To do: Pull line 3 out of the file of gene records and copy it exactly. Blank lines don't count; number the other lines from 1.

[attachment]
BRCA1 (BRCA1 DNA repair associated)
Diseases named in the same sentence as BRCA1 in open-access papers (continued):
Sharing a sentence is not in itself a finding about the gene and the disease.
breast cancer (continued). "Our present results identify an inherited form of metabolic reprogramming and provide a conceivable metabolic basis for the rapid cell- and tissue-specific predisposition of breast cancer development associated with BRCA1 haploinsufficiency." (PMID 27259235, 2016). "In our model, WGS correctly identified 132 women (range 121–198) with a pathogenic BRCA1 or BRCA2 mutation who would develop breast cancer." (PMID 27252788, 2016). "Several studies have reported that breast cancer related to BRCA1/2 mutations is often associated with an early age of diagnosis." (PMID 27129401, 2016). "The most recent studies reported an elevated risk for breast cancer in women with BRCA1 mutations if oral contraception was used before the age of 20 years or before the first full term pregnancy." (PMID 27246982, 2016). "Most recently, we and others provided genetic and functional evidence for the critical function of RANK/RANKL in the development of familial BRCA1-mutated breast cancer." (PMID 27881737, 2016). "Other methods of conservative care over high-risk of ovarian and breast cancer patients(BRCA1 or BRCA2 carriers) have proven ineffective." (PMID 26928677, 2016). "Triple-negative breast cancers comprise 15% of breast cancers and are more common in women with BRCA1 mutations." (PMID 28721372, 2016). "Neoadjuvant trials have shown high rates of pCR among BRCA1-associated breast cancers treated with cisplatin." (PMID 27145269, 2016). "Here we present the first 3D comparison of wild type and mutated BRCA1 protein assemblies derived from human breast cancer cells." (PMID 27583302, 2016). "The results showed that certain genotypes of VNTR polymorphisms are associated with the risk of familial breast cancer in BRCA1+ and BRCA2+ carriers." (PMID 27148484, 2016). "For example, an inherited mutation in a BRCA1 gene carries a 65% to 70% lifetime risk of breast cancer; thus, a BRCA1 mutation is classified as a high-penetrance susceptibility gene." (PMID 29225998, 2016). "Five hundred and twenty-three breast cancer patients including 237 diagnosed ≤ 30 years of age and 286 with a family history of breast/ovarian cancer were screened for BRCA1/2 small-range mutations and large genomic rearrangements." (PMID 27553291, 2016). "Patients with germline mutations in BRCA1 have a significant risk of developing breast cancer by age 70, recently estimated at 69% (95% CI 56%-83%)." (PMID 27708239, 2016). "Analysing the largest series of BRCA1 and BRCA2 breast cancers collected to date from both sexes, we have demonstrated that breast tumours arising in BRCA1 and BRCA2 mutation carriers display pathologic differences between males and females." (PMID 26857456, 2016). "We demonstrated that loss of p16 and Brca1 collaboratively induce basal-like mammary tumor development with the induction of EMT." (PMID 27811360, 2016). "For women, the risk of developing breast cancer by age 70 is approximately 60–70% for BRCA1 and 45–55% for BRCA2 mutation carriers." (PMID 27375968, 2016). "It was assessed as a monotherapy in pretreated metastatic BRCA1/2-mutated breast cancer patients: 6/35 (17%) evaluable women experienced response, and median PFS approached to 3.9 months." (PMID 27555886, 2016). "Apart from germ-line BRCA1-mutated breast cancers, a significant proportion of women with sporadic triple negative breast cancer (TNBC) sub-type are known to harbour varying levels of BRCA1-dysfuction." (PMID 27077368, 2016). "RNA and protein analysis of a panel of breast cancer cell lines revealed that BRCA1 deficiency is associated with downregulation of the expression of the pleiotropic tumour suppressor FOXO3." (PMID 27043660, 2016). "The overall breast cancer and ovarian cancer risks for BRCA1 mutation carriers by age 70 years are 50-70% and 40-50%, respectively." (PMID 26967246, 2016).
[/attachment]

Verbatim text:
Sharing a sentence is not in itself a finding about the gene and the disease.